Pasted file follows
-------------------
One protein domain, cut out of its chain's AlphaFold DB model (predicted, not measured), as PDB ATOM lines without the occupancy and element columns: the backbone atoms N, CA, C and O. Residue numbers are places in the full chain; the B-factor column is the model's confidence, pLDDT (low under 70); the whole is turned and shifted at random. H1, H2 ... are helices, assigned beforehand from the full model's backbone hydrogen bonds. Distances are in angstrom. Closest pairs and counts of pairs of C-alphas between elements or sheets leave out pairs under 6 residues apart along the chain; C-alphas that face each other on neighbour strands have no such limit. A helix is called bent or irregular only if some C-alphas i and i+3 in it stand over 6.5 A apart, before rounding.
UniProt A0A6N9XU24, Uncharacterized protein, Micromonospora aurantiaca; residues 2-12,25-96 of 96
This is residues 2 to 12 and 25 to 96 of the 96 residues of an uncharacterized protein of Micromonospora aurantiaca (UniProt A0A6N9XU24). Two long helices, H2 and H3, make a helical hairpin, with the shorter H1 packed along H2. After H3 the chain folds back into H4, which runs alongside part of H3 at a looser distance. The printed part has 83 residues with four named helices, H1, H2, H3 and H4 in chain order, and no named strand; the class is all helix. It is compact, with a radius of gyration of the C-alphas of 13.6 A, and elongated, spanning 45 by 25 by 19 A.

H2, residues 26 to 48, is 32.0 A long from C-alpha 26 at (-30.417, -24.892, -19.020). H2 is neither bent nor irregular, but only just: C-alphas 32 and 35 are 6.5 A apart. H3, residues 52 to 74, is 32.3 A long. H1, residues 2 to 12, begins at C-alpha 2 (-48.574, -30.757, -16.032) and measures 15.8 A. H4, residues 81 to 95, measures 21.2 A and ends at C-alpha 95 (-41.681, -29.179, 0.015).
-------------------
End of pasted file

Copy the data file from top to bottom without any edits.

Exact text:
One protein domain, cut out of its chain's AlphaFold DB model (predicted, not measured), as PDB ATOM lines without the occupancy and element columns: the backbone atoms N, CA, C and O. Residue numbers are places in the full chain; the B-factor column is the model's confidence, pLDDT (low under 70); the whole is turned and shifted at random. H1, H2 ... are helices, assigned beforehand from the full model's backbone hydrogen bonds. Distances are in angstrom. Closest pairs and counts of pairs of C-alphas between elements or sheets leave out pairs under 6 residues apart along the chain; C-alphas that face each other on neighbour strands have no such limit. A helix is called bent or irregular only if some C-alphas i and i+3 in it stand over 6.5 A apart, before rounding.
UniProt A0A6N9XU24, Uncharacterized protein, Micromonospora aurantiaca; residues 2-12,25-96 of 96
This is residues 2 to 12 and 25 to 96 of the 96 residues of an uncharacterized protein of Micromonospora aurantiaca (UniProt A0A6N9XU24). Two long helices, H2 and H3, make a helical hairpin, with the shorter H1 packed along H2. After H3 the chain folds back into H4, which runs alongside part of H3 at a looser distance. The printed part has 83 residues with four named helices, H1, H2, H3 and H4 in chain order, and no named strand; the class is all helix. It is compact, with a radius of gyration of the C-alphas of 13.6 A, and elongated, spanning 45 by 25 by 19 A.

H2, residues 26 to 48, is 32.0 A long from C-alpha 26 at (-30.417, -24.892, -19.020). H2 is neither bent nor irregular, but only just: C-alphas 32 and 35 are 6.5 A apart. H3, residues 52 to 74, is 32.3 A long. H1, residues 2 to 12, begins at C-alpha 2 (-48.574, -30.757, -16.032) and measures 15.8 A. H4, residues 81 to 95, measures 21.2 A and ends at C-alpha 95 (-41.681, -29.179, 0.015).